Founded in 2007 by Rodrigo Teijeiro (CEO), Sonico.com is a social networking site with more than 48 million registered users, 85 percent of them located in Latin America. Sonico employs 75 people and is headquartered in Buenos Aires, Argentina, with offices in Miami and Brazil.
Sonico.com offers three separate “spaces” (Private, Public, and Professional) to help users organize their lives online. Uploading, sharing, and commenting on photos are among the most popular user activities.
Before signing on with Amazon Web Services (AWS), Sonico.com stored user photos in more than 25 servers under a managed hosting agreement. Alvaro Teijeiro, partner and CIO, says, “Because we have small technical and operations teams, we wanted to explore the possibility of offloading this content from our back end. Reducing costs and improving data backup and scalability were a priority.”
The company looked into several options, including network-attached storage, storage area networks, and cloud computing alternatives.
Initially, Sonico.com faced the challenge of moving a large number of files (more than 1 billion images) over to Amazon S3. Teijeiro says, “We spent a couple of weeks finding the right combination of technology and settings to produce an acceptable upload performance that balanced transfer time and backend overhead. Unfortunately, there was no out-of-the-box solution that worked for this kind of data migration.”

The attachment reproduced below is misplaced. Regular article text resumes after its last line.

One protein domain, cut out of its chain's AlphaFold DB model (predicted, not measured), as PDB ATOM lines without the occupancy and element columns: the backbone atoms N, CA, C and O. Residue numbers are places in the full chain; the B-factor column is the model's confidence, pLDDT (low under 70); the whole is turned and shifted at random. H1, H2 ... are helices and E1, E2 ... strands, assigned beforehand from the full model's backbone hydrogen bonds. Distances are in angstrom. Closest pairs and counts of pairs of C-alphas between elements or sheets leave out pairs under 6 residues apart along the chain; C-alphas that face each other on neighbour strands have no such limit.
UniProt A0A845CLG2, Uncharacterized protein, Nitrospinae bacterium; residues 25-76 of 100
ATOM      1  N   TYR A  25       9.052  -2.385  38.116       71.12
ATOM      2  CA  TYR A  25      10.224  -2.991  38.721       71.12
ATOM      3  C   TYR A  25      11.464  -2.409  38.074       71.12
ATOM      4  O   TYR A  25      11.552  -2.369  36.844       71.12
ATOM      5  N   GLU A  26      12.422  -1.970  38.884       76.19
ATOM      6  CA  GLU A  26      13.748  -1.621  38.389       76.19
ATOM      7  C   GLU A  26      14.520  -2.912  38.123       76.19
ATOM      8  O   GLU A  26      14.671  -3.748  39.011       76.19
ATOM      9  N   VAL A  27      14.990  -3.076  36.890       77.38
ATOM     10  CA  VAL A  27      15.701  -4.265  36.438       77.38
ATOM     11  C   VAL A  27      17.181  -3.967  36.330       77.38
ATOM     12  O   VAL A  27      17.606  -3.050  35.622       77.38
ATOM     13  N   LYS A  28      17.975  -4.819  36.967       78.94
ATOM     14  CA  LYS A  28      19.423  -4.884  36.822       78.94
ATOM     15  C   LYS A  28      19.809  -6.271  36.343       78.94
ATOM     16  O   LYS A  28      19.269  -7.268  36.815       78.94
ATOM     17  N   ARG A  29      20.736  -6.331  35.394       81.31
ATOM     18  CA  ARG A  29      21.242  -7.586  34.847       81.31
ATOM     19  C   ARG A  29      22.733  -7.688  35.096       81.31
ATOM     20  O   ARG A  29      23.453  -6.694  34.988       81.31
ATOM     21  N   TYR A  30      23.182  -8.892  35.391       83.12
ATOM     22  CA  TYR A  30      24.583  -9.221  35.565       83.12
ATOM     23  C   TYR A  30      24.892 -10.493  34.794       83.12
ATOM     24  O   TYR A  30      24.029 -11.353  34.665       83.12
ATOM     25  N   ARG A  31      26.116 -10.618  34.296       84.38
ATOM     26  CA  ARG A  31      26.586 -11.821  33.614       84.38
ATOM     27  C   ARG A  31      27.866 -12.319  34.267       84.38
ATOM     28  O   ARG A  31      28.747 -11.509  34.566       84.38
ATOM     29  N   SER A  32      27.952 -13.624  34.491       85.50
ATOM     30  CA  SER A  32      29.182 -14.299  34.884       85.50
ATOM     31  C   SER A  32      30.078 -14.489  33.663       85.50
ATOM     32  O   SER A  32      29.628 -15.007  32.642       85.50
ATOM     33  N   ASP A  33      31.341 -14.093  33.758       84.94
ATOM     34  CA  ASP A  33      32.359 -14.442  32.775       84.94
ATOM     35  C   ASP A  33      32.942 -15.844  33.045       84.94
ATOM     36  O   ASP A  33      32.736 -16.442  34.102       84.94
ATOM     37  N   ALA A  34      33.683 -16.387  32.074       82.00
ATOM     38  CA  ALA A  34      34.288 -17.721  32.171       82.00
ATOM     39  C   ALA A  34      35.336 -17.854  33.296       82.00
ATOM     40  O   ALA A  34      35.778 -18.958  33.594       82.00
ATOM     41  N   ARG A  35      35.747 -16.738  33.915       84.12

Sonico’s engineers moved their data to AWS over a period of four months. Now, 100 percent of their image upload, processing, and storage is done with AWS. They use multiple Amazon EC2 instances running Linux and Apache to receive and process images, and Amazon S3 to store them.
Teijeiro says, “This migration resulted in a 70 percent savings compared to the cost of our previous architecture, while improving storage redundancy and scalability. We’re happy we don’t have to worry about provisioning and financing new storage servers anymore. AWS solved one of our key infrastructure pains with its scalable, cost-efficient solution.”
Sonico is also leveraging other AWS offerings, such as Amazon Simple Queue Service (Amazon SQS) and MySQL instances running on Amazon EC2. Overall, Teijeiro appreciates the cost, scalability, and reliability of AWS.
To learn how AWS can help with your company's storage needs, visit our Backup and Storage detail page: https://aws.amazon.com/backup-storage/.